Remember the song “The Skeleton Dance” from your childhood?
Here’s how it went: “The toe bone’s connected to the foot bone, the foot bone’s connected to the ankle bone, the ankle bone’s connected to the leg bone.”
Researchers have found the same thing applies to our heart and brain — they’re connected. It seems all our body is connected, from our bones to our heart to our brain.
When one is healthy, it helps the other. Researchers have found the same factors that raise the risk for heart disease also affect brain disease, including stroke, Alzheimer’s disease and other dementia.
And for the first time, the American Heart Association’s 2022 Heart Disease and Stroke Statistics annual report includes a chapter on brain health.
Simply put, the heart pumps blood through the vascular system to every part of the body. Problems with the heart or vascular system can impact the brain.
So, what can you do to keep your heart and brain healthy?
» Choose a healthy diet, emphasizing plant foods, seafood and dairy products. Try to limit highly processed foods (cakes and sweets with refined grains, added sugars and sodium). Choose unsaturated fats from olive and canola oils over saturated fats. Choose more fish, nuts and seeds.
» Move more. Any movement counts. It’s especially important to stand often rather than sitting for long periods.
» Get plenty of sleep. The latest research suggests seven hours of sleep a night.
» Avoid tobacco products including e-cigarettes, vaping and secondhand smoke.
» Know your numbers. Excess weight, high blood pressure, high glucose and high blood cholesterol all increase the risk for vascular disease. Get regular bloodwork to see if medication is needed.
Q: Should I take my vitamin or mineral supplement with food or by itself?
A: It depends on the supplement. Calcium supplements, for example, come in two forms: calcium carbonate and calcium citrate.
Calcium carbonate requires stomach acid to be properly absorbed, so it’s best taken with a meal since the presence of food in the stomach stimulates acid production. Calcium citrate can be taken with or without food because it doesn’t require stomach acid for absorption.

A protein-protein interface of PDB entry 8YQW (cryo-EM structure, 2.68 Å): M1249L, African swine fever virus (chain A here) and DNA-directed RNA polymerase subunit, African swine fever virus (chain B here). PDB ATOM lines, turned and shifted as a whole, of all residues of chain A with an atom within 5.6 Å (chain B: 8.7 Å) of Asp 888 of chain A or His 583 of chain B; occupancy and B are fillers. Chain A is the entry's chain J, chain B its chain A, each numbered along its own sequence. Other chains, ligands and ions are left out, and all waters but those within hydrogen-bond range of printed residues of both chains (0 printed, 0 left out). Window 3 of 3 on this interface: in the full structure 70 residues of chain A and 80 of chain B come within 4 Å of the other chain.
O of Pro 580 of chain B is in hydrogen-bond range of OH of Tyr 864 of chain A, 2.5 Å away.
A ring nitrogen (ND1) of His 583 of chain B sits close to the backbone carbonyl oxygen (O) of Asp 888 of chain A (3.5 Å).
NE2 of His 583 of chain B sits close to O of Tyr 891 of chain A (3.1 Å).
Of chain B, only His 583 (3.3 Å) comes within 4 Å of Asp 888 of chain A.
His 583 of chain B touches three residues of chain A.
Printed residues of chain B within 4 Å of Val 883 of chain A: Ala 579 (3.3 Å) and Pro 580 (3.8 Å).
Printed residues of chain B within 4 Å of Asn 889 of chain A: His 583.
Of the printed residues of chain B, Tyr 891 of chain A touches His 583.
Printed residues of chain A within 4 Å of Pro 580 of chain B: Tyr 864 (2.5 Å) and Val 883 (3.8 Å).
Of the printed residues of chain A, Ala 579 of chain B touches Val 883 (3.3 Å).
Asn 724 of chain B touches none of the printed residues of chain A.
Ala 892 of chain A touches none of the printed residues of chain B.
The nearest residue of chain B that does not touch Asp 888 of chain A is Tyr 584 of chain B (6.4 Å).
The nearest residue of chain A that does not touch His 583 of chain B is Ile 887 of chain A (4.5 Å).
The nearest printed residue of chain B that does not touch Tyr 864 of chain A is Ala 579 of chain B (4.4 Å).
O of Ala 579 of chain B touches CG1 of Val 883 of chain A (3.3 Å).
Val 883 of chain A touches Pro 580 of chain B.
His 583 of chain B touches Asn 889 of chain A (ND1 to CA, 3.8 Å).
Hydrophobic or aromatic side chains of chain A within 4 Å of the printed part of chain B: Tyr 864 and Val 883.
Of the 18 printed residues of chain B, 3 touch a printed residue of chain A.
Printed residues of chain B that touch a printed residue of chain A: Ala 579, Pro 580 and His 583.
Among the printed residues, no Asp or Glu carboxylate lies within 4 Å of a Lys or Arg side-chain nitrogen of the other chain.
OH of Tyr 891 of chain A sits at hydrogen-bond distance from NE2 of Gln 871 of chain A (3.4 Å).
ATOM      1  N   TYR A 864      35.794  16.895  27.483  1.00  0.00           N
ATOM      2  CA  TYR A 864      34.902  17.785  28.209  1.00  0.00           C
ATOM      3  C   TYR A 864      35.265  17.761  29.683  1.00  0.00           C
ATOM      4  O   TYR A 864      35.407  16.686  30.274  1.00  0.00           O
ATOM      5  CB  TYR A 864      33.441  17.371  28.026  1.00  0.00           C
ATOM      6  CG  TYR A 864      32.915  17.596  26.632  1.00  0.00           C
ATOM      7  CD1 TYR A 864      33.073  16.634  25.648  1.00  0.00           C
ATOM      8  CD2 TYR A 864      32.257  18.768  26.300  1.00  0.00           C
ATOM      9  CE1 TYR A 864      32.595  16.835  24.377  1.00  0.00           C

Iron is best absorbed on an empty stomach. Vitamin C enhances absorption of iron, so taking an iron supplement with a glass of orange juice (or an orange) may help absorption.
Multivitamins contain nutrients with different requirements. You can take it with a meal if you want. Vitamins A, D, E and K are fat-soluble vitamins, so it’s best to take those with a meal that contains some fat.
I’m still learning to use my air fryer, but so far, I find it helpful to get a quick, healthier dinner on the table. Here’s a recipe from EatingWell magazine for air-fryer fish. The recipe suggests cod, but any white fish can be used.
» 3 bay leaves
» 1 teaspoon celery salt
» 1 teaspoon paprika
» 1 teaspoon cayenne pepper
» 1 teaspoon ground pepper
» 1 teaspoon garlic powder
» ¼ teaspoon dry mustard
» ⅛ teaspoon ground ginger
» ⅛ teaspoon ground allspice
» ½ cup all-purpose flour
» 1 large egg, beaten
» 1¼ cups whole-wheat panko breadcrumbs
» 1 pound cod fillets (about ¾-inch thick), cut into 8 pieces
» Cooking spray
» 1 tablespoon sliced fresh chives
» 1 lemon, cut into wedges
Combine bay leaves, celery salt, paprika, cayenne, pepper, garlic powder, dry mustard, ginger and allspice in a spice grinder. Process until the bay leaves are pulverized, about 45 seconds. Place flour in a shallow bowl; stir in 1 tablespoon of the spice mixture. Place egg in a separate shallow bowl. Place panko and 1 tablespoon of the spice mixture in a third shallow bowl; stir to combine.
Season cod evenly with the remaining 1 teaspoon spice mixture. Dredge 1 piece of cod in the flour mixture, shaking off excess. Dip in the egg to coat, letting excess drip off. Dredge in the panko mixture, pressing lightly to adhere. Place on a plate or baking sheet. Repeat with the remaining pieces.
Preheat an air fryer to 400 for 5 minutes. Coat the prepared cod with cooking spray. Place half of the cod pieces in the air fryer basket in an even layer, leaving space between the pieces. Cook for 9 minutes; carefully flip and continue cooking until golden brown and the fish flakes easily with a fork, 2 to 3 minutes more. Transfer to a serving plate and cover to keep warm. Place the remaining cod pieces in the basket and repeat.
Sprinkle with chives and serve immediately with lemon wedges.
Serves 4 (serving size 4 ounces)
Per serving: 185 calories; 22 grams protein; 18 grams carbohydrates; 2 grams fat; 100 milligrams cholesterol; 2 grams fiber; 407 milligrams sodium
— Charlyn Fargo Ware is a registered dietitian with SIU School of Medicine in Springfield, Illinois. Contact her at [email protected], or follow her on Twitter: @NutritionRd, or click here for additional columns. The opinions expressed are her own.